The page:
However, theory applies to clinical levels, on assumption of traitpersonality and fixed trajectory. So, whilst it posits ideas about the clinical construct and contingent shifts for conditional adaptation, it does so to explain permanently high levels of promiscuity, deception, feigned emotions, coercion, glibness, superficial charm, impulsivity, fearlessness, lack of emotionality, reactive and instrumental aggression. Theory in its current form does not allow for variation in levels of psychopathy within the person, as implied by the State-Psychopathy Hypothesis, even though it could be adapted to do so.

Antagonistic-pleiotropy, another theory from evolutionary psychology applies the same assumptions as other theories about clinical levels of a trait, for a personality theory. This theory proposes that particular alleles, in a polygenic context, are selected for environmental adaptation. Psychopathy's appearance emphasizes adaptive utility for early promiscuity, sexually coercive behavior, rape and stealing others' sexual partners as means of propagating genes [111-113]. The basic problem with this variation of theory is that it does not extend broadly enough to explain normal psychopathy, its prevalence, and implications for general human behavior. The theory is also not structured to formerly define terms for state-like variation in psychopathy levels.

Extensions of Prior Evolutionary Psychology in Theory about Psychopathy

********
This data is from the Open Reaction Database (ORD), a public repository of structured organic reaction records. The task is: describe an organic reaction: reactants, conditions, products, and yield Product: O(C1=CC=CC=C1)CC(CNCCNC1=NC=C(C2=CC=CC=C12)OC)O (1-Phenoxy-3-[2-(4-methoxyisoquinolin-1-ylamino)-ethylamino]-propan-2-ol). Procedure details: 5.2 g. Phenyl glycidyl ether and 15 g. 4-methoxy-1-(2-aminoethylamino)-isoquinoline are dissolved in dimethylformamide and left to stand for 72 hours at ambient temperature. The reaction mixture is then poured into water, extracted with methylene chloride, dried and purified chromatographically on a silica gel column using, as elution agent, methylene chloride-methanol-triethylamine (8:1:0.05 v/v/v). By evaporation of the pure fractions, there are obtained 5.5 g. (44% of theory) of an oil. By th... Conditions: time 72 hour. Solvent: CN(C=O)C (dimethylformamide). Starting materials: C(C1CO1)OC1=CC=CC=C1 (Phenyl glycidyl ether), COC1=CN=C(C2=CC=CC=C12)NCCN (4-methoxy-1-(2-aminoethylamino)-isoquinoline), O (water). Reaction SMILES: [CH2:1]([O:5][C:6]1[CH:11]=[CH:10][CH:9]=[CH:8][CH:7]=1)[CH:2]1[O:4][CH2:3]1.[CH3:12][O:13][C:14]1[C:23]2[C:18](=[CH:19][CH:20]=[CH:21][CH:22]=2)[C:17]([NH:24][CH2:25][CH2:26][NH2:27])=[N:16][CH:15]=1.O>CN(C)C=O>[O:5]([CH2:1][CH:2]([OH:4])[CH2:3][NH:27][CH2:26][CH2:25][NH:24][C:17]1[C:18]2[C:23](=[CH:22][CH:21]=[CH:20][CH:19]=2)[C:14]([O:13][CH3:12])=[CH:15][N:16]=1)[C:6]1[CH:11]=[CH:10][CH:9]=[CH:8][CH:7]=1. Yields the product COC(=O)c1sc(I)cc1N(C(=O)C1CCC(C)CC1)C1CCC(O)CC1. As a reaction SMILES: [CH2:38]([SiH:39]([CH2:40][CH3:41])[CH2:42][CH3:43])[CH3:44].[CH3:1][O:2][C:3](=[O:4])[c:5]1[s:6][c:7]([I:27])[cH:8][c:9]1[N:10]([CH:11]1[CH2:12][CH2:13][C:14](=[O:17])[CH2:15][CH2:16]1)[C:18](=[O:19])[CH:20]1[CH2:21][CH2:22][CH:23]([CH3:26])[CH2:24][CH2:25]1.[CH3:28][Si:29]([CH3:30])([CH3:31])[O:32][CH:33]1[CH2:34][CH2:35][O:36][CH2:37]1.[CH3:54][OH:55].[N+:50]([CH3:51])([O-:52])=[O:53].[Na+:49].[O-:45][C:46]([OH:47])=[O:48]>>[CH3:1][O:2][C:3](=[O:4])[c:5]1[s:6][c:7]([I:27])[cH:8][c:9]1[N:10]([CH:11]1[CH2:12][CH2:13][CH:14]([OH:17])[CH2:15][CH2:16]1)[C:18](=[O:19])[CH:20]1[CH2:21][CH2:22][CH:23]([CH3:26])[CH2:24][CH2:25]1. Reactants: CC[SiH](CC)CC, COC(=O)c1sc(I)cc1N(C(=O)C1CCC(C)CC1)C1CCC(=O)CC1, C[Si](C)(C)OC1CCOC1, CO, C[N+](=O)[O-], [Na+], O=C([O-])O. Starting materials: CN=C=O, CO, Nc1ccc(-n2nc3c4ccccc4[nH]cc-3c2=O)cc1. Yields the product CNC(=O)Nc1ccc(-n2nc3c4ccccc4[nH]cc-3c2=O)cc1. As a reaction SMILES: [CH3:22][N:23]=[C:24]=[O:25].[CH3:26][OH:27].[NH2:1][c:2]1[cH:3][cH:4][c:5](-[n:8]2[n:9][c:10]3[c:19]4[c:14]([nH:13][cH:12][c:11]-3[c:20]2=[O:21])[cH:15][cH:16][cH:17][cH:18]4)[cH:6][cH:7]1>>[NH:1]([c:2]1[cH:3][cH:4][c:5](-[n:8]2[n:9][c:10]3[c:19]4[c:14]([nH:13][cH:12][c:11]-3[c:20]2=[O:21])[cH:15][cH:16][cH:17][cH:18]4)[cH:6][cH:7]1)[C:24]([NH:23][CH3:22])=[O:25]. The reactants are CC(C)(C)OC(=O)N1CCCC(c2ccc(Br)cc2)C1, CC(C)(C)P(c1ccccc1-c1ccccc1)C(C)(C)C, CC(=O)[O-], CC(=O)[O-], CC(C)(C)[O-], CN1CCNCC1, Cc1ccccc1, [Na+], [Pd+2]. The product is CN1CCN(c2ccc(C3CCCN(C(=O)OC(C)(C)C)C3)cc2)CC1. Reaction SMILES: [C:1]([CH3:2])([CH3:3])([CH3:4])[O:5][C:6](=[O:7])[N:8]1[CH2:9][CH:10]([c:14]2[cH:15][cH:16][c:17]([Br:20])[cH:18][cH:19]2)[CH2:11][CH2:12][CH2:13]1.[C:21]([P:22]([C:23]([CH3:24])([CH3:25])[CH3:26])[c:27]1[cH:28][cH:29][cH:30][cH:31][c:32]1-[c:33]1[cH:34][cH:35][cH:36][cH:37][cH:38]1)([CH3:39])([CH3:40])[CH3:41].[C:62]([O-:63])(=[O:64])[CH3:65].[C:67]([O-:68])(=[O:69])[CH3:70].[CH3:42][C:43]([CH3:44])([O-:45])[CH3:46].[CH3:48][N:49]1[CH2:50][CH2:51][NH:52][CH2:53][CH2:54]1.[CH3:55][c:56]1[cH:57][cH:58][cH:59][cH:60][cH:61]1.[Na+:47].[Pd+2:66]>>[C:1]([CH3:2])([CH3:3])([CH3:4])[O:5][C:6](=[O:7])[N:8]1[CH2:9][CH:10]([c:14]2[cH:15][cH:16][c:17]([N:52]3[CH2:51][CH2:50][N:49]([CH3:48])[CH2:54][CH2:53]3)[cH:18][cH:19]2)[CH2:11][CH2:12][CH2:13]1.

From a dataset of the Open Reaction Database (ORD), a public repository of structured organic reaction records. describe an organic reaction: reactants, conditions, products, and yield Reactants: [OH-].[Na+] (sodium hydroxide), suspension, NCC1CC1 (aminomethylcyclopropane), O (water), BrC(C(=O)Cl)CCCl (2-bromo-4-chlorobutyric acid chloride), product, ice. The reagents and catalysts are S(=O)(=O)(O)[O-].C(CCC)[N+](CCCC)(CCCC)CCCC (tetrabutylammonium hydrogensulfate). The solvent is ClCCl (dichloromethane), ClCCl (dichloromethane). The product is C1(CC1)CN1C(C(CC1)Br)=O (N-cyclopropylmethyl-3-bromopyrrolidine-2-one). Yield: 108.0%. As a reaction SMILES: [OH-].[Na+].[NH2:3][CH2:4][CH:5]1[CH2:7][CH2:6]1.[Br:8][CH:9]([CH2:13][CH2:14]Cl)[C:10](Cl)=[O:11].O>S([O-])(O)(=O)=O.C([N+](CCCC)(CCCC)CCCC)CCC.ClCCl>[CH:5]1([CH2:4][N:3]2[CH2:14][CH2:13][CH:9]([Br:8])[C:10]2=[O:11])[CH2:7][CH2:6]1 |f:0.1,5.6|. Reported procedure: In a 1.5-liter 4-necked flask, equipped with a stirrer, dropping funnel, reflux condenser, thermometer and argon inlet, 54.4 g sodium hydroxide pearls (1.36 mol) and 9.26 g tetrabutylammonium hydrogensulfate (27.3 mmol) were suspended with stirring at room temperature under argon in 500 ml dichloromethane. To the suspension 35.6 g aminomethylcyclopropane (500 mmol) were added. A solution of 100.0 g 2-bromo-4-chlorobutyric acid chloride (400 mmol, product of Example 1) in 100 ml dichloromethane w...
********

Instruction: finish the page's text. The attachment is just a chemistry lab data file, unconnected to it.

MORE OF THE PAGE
For the adaptive psychopathy hypothesis within a modularity of mind framework, it is psychopathy's prevalence, trans-culturally, that is the justification for it being a cognitive and emotional architecture that is part of human psychological nature. Within a computational theory of mind, psychopathy attracts the status of a modular adaptation that deals with recurrent problems facing the organism in the environment. Extending prior theory from evolutionary psychology, a directionality of processing (a directional vector), targeting quarantined cognitive events (a targeting scanner) is proposed.

In a critical extension of prior theory, for a contingent shift in environmental conditions where there is transition from a risk-averse to a risk-taking physical, social, socio-sexual, or socio-spiritual environment (or any combination of them) then directional, quarantined psychopathy levels are predicted to rise. Such a risk-phase transition occurs in genocide, during war, and during conflict over ownership of actual and symbolic territory. Such events are about conflict over territorial rights for goods, for land, for food, for primary, literal resources, then also for socio-sexual or socio-spiritual rights, laws, freedoms and resources the latter of which have a greater number of symbolic features, perhaps. Such contingent shifts are about access to and governance of environments. The risk-phase transition always occurs where there is a perturbation of the underlying, fundamental survival and human territorial instincts. Therefore, it is the survival and territorial instincts which are predicted to govern activation of a psychopathic, modular computational mind, for quarantined, targeted cognitive, symbolic events. This, the Directional-Vector Hypothesis, therefore, is also predicted to be implicit in conflict over ownership of symbolic territory as well as literal territory, although internal symbolic events must be implicit in either conflict type.